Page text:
The quality of organic, eco-friendly and fair-trade wines has come a long way since early efforts. The bonus? Most are inexpensive. Here’s our recommendations and guide for decoding the labels and selecting the best.
What it means: As with any organic product, these wines are produced without chemical fertilizers, antibiotics, synthetic hormones, artificial
ingredients, genetic engineering, fungicides, preservatives, or irradiation. They must contain less than 5 percent nonorganic
ingredients, or none whatsoever to be labeled “100% organic.”
Our Recommendation: Our Daily Red California Red Wine ($10)
Tastes like: earthy, easy drinking basic red
Serve with: your favorite steak, hearty pasta dishes
What it means: Not all wines made with organically grown grapes can be labeled “organic.” That’s because some winemakers add sulfites as
an antibacterial preservative to extend shelf life (and enable wines to ship long distances), disqualifying it for the organic
label. Other winemakers choose not to incur the expense of certification.
Our Recommendation: Bonterra Vineyards Viognier ($18)
Tastes like: apricots, tropical flowers, and a bit of citrus.
Serve with: seafood, Asian or Indian food, smoked seafood
What it means: Sulfites appear naturally in many fermented foods and are added as preservatives to kill bacteria. Winemakers often add sulfites
to prevent oxidation that would spoil wines. 100% organic wine does not have added sulfites, though they may have occurred
Our Recommendation: Frey Biodynamic Syrah ($17)
Tastes like: plums, boysenberries
Serve with: beef, hearty pastas, and chocolate
What it means: Biodynamic organic winemakers use an astronomical calendar―with positions of the moon and planets―to determine planting and
harvesting dates (like the planting tables in The Old Farmer’s Almanac). Homeopathic concoctions are used in the vineyard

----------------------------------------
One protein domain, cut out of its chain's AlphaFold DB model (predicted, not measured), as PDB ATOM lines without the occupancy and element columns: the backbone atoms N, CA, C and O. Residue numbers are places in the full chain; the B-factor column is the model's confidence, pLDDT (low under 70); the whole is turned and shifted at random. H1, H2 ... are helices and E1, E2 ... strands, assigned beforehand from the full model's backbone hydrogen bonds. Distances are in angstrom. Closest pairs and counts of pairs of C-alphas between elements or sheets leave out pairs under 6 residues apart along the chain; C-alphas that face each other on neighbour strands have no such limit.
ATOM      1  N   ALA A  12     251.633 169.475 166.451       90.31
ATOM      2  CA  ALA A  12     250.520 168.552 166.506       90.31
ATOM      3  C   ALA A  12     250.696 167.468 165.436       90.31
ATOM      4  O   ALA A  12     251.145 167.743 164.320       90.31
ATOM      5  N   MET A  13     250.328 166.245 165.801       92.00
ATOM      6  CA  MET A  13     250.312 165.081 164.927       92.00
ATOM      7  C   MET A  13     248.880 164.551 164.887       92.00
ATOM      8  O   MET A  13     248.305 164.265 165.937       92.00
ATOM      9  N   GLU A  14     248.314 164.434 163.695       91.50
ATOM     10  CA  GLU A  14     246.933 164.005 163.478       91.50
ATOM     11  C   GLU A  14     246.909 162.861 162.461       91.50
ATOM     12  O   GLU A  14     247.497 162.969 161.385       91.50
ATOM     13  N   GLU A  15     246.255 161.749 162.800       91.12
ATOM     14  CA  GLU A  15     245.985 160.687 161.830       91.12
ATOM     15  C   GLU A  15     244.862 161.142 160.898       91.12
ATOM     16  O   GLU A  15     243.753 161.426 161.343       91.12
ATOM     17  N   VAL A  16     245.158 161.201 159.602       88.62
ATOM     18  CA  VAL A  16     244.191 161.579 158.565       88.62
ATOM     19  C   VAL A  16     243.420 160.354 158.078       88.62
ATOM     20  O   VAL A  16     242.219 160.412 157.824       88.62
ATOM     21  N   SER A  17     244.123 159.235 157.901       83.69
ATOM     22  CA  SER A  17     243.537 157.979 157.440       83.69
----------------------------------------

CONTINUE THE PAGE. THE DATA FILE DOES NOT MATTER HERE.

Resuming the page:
Our Recommendation: Copper Hill Pinot Noir ($20)
Tastes like: wild cherries, stone fruit
Serve with: salmon, veal chops, roast duck
What it means: The laborers producing the grapes and wine receive living wages and work in a healthy and safe environment. Fair trade certification
is not currently available for domestically produced wines, but appears on certain wines from South Africa, Chile, and Argentina.
Our Recommendation: Goue Vallei Classique Blanc ($12)
Tastes like: apples, guava, and melon
Serve with: oysters, shrimp, fish
What it means: Animal products are not used to produce the wine at any stage. Some vegetarian producers use albumen (egg white) or casein
(a milk by-product) for clarifying or reducing sediment, but vegan friendly wines use a clay-type product for clarification.
Our Recommendation: Can Vendrell Cava Brut Reserva ($20)
Tastes like: lemon, peaches, nuts
Serve with: oysters, sushi, smoked salmon
Yes, and it’s yummy! It’s called Tetra Pak―a lightweight, shatter-proof alternative to wine bottles. It differs from other
boxed wine containers, which are plastic bags inside corrugated cardboard boxes. Both types allow more wine per container
weight than bottled wine and generally cost less to transport.
Our Recommendation: Yellow + Blue Malbec (1-liter Tetra Pak, $12)
Tastes like: berries, plus, and a hint of spice
Serve with: burgers, lamb chops, chili, roast chicken
Our Recommendation: Lolonis Winegrower Selection Petite Sirah Sisters Blend ($32)
Tastes like: blackberries, caramel, plums
Serve with: lamb, beef, game
Our Recommendation: Robert Sinskey Vin Gris of Pinot Noir ($22)
Tastes like: berries, flowers, and melon
Serve with: whole roasted fish, antipasto platter, chilled soup